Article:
SCIUTTO: Would these people have known? And can they have confidence now, right, once identified, that they can get rid of this kind of software?

TIMBERG: No and no.


TIMBERG: You know, it gets delivered in different ways, but in some cases you don't even know that you've gotten a malicious link. They can just take over your device. And you can certainly get a new device. But, in one case, we -- we interviewed a woman in France whose iPhone 11 was infected. And so we found that -- we found that infection. And then she borrowed another iPhone, a 6s, and then that was infected literally the same week we interviewed her, her second device was also infected. So, if these governments really want to track you, this spyware really makes it pretty easy, I think.

SCIUTTO: Yes, I mean, you wonder, because, of course, your profile, uploaded to the cloud. You get a new phone, it's downloaded. You know, does that stuff still live in there?

Tell us about this company behind this software that licenses. It's based in Israel. Significantly, the NSO group, it -- they say it's intended only for use in surveilling terrorists and major criminals. As you mentioned, folks accused of sex crimes. Of course, that's not whose using this now entirely. Is that company responsible?

TIMBERG: It's a good question. I mean one useful metaphor is, is Smith & Wesson responsible for the way its guns are used once it sells them? And the company says, you know, we don't really know exactly in real time what happens once it's in the hands of a government client.

Now, they do do investigations. They do go back and get phone numbers sometimes. But they tell us that they have no real-time visibility. So is it their fault when abuses happen? It's really up to our readers and your viewers to decide.

SCIUTTO: Well, but, wait a second here, I mean if I sell a gun to a hunter, that's one thing. If I sell it to a -- you know, the head of a drug gang, I mean that's another thing. And the trouble is the -- the -- you know, the countries involved here are known, you know, authoritarian regimes, right? I mean did the Israeli companies sell it to these governments knowing their past behavior in terms of handling dissidents, journalists, opposition leaders?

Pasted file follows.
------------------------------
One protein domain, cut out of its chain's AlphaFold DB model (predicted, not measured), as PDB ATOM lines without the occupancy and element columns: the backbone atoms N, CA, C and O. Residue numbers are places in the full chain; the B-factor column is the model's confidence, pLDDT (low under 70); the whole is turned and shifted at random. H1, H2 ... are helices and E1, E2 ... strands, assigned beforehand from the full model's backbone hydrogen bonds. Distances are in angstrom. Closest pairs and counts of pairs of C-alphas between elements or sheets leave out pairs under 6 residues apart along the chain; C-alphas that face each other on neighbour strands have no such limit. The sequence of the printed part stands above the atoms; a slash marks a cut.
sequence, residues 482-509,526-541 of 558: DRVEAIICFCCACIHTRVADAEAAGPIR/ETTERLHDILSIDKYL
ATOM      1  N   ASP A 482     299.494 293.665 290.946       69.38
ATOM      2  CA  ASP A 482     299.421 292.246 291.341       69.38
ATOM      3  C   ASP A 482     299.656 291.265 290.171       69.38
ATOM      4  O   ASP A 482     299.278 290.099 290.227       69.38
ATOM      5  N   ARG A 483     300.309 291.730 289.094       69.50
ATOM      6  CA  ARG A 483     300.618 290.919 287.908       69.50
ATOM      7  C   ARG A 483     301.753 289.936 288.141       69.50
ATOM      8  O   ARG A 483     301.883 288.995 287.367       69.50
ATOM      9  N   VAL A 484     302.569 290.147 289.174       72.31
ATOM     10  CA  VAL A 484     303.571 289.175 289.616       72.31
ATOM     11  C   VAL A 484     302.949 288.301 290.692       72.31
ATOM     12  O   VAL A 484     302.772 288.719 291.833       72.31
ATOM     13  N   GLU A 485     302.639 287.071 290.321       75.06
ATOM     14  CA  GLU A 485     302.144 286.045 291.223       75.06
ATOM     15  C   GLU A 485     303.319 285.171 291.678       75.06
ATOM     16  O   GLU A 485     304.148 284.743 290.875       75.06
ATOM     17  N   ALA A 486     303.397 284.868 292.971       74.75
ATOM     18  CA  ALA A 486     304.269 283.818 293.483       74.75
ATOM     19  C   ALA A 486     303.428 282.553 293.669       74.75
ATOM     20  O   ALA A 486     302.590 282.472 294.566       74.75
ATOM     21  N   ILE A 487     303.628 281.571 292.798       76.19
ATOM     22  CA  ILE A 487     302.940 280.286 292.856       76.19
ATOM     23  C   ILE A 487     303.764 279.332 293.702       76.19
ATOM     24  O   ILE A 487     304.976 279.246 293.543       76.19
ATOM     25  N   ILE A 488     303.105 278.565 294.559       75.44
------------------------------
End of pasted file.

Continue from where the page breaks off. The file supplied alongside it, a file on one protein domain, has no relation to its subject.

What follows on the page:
TIMBERG: Your metaphor is a good one to a point, but what if the hunter also runs a drug ring, you know? So, you know, the reality is --

SCIUTTO: Wow. Jesus. I mean, that's a nice excuse, but, I'm sorry, if you're selling this kind of spyware to an authoritarian regime, you've got to bear some responsibility for how it's used.

TIMBERG: I'm not disagreeing with you on that.


TIMBERG: But what I am saying is that they claim to vet their client governments thoroughly. They tell us that they've cut off clients, and in some cases given us lots of revenue. And they also say that there's lots of countries that it will never sell to, just (ph) regulated.


TIMBERG: But, yes, I share your concern that once it's in the hands of governments that have human rights records that we know about, yes, I think it's reasonable to ask, should NSO have been doing business with these companies and should -- countries, and should they still be doing business with these countries?

SCIUTTO: Yes. No question.

Well, listen, it's great reporting here. A great team that uncovered really an alarming scope of this kind of surveillance.

Craig Timberg, thanks to you and your team. [09:25:00]

TIMBERG: Yes, my pleasure. Thanks for having me on.

SCIUTTO: In minutes, a Capitol rioter will be sentenced for his involvement in the January 6th Capitol attack. Up next, why this could be a major benchmark for other insurrection cases. Remember, there are more than 500 of them.

And we're moments away from the opening bell on Wall Street. Futures down this morning. Worries about the rising numbers of COVID cases due to the delta variant. That is concerning investors. Shares of companies in sectors that were widely thought to benefit most from reopening of the economy, they're getting hit the hardest. Among them, airlines, cruise operators. We're on top of all of it.